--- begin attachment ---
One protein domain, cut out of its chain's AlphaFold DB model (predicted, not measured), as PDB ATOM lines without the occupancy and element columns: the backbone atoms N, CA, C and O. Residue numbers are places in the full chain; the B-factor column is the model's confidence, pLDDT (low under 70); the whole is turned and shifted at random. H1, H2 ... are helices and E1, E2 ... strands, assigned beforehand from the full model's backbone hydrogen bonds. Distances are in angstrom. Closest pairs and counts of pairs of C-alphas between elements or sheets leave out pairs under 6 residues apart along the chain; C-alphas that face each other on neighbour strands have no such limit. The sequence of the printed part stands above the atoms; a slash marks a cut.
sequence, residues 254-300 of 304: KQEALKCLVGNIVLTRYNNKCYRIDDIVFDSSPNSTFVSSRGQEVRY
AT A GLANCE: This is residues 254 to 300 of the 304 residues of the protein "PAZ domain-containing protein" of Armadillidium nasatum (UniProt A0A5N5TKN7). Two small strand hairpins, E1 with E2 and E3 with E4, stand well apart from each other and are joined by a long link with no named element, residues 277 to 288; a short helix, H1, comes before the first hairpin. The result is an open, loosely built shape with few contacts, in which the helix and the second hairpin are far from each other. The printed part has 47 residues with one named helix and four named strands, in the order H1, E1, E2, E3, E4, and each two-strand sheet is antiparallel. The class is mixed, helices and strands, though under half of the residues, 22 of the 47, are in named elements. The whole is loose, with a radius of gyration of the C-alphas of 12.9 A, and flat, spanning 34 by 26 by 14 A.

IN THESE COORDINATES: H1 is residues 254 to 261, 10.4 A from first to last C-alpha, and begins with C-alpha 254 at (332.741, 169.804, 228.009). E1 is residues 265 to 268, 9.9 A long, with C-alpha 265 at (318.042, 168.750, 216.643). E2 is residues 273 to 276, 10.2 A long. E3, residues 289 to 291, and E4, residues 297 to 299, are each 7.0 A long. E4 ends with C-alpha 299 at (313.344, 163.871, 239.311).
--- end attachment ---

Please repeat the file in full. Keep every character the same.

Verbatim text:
One protein domain, cut out of its chain's AlphaFold DB model (predicted, not measured), as PDB ATOM lines without the occupancy and element columns: the backbone atoms N, CA, C and O. Residue numbers are places in the full chain; the B-factor column is the model's confidence, pLDDT (low under 70); the whole is turned and shifted at random. H1, H2 ... are helices and E1, E2 ... strands, assigned beforehand from the full model's backbone hydrogen bonds. Distances are in angstrom. Closest pairs and counts of pairs of C-alphas between elements or sheets leave out pairs under 6 residues apart along the chain; C-alphas that face each other on neighbour strands have no such limit. The sequence of the printed part stands above the atoms; a slash marks a cut.
sequence, residues 254-300 of 304: KQEALKCLVGNIVLTRYNNKCYRIDDIVFDSSPNSTFVSSRGQEVRY
AT A GLANCE: This is residues 254 to 300 of the 304 residues of the protein "PAZ domain-containing protein" of Armadillidium nasatum (UniProt A0A5N5TKN7). Two small strand hairpins, E1 with E2 and E3 with E4, stand well apart from each other and are joined by a long link with no named element, residues 277 to 288; a short helix, H1, comes before the first hairpin. The result is an open, loosely built shape with few contacts, in which the helix and the second hairpin are far from each other. The printed part has 47 residues with one named helix and four named strands, in the order H1, E1, E2, E3, E4, and each two-strand sheet is antiparallel. The class is mixed, helices and strands, though under half of the residues, 22 of the 47, are in named elements. The whole is loose, with a radius of gyration of the C-alphas of 12.9 A, and flat, spanning 34 by 26 by 14 A.

IN THESE COORDINATES: H1 is residues 254 to 261, 10.4 A from first to last C-alpha, and begins with C-alpha 254 at (332.741, 169.804, 228.009). E1 is residues 265 to 268, 9.9 A long, with C-alpha 265 at (318.042, 168.750, 216.643). E2 is residues 273 to 276, 10.2 A long. E3, residues 289 to 291, and E4, residues 297 to 299, are each 7.0 A long. E4 ends with C-alpha 299 at (313.344, 163.871, 239.311).